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New Security Center in Australia Provides More Data Access to US Allies

New Security Center in Australia Provides More Data Access to US Allies

The United States has established a new mission partner environment in Australia, allowing allied countries to have access to all information they need to conduct operations in various domains. 

The Combined Joint Network Operations Security Center enabled sharing of communications, targeting and other data among military personnel from 13 Indo-Pacific countries that participated in the recent Talisman Sabre exercise involving sea, land, air, cyber and space operations.

U.S. Lt. Gen. Xavier Brunson, commander of Army I Corps, said the CJ-NOSC is the first unit established to offer allies more accessible information. The U.S. Tactical Operations Center has a similar function, but it limits data access depending on a country’s clearance level.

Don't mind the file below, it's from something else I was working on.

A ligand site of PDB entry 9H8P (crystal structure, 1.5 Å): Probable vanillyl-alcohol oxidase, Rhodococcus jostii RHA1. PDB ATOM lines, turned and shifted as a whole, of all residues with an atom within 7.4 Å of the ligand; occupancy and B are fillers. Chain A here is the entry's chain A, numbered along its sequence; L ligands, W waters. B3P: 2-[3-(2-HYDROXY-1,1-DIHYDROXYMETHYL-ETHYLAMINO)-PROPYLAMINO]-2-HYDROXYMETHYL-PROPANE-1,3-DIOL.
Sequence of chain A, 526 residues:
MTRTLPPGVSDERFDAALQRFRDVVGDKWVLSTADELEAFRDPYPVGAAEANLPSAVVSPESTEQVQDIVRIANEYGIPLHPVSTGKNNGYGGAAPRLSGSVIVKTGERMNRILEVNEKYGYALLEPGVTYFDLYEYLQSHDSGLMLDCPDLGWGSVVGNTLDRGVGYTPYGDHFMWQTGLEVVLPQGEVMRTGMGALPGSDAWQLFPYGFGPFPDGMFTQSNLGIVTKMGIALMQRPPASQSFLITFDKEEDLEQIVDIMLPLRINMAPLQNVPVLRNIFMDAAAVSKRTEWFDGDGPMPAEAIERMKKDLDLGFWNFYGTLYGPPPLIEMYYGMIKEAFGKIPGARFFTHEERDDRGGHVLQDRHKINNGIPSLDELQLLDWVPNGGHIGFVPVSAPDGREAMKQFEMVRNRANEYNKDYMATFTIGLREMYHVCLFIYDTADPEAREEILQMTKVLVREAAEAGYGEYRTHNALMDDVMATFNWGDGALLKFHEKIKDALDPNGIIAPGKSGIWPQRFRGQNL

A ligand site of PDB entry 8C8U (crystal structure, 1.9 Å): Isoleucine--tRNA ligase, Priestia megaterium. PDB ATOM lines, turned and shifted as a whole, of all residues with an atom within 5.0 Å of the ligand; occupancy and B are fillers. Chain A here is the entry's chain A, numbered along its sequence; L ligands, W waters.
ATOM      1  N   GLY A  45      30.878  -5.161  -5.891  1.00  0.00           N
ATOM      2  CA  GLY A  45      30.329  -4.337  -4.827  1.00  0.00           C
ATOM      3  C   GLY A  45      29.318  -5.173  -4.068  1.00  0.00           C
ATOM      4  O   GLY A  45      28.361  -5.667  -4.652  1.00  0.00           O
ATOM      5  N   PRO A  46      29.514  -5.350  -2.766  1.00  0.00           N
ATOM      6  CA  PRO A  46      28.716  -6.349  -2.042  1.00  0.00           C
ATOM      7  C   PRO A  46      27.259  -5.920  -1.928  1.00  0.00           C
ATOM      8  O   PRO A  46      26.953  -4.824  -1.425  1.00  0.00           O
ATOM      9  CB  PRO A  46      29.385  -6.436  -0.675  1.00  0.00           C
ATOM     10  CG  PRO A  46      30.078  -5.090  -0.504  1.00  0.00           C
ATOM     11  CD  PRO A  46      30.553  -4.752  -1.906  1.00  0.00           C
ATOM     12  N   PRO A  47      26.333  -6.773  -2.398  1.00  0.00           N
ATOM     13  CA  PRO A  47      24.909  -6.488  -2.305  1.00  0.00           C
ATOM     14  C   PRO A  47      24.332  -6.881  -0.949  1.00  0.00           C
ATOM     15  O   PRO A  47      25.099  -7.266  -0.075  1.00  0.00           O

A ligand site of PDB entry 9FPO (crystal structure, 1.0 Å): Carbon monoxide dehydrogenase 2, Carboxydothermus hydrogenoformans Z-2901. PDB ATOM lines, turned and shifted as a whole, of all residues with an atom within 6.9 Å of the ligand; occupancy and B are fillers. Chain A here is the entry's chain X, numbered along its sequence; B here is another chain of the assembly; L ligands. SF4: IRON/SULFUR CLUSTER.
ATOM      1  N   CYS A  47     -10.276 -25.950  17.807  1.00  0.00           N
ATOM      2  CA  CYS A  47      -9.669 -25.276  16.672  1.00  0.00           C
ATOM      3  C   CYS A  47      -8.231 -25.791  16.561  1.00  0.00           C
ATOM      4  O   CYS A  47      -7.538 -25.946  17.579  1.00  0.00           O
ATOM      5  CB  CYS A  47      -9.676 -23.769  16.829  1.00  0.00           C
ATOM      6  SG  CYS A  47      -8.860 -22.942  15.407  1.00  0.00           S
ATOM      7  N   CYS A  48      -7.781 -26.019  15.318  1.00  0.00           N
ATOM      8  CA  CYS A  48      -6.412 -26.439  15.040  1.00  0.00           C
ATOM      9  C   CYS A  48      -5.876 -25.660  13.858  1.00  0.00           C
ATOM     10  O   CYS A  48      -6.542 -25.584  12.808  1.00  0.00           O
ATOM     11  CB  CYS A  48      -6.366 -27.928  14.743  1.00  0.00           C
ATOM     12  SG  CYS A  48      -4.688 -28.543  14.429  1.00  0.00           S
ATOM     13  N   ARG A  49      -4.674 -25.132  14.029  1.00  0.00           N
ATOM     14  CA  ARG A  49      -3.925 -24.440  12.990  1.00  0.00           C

Brunson said Talisman Sabre showed the willingness of participating countries to join forces to promote stability in the Indo-Pacific.

During the exercise, a Chinese spy vessel was spotted near Shoalwater Bay, where live-fire exercises were conducted. Australian Chief of Joint Operations Lt. Gen. Greg Bilton said a P-8 surveillance aircraft was deployed to contact the Dongdiao-class vessel and it received a customary response to its hail.

The U.S. National Defense Strategy identifies China as an “overall pacing challenge” for U.S. defense planning in the region.

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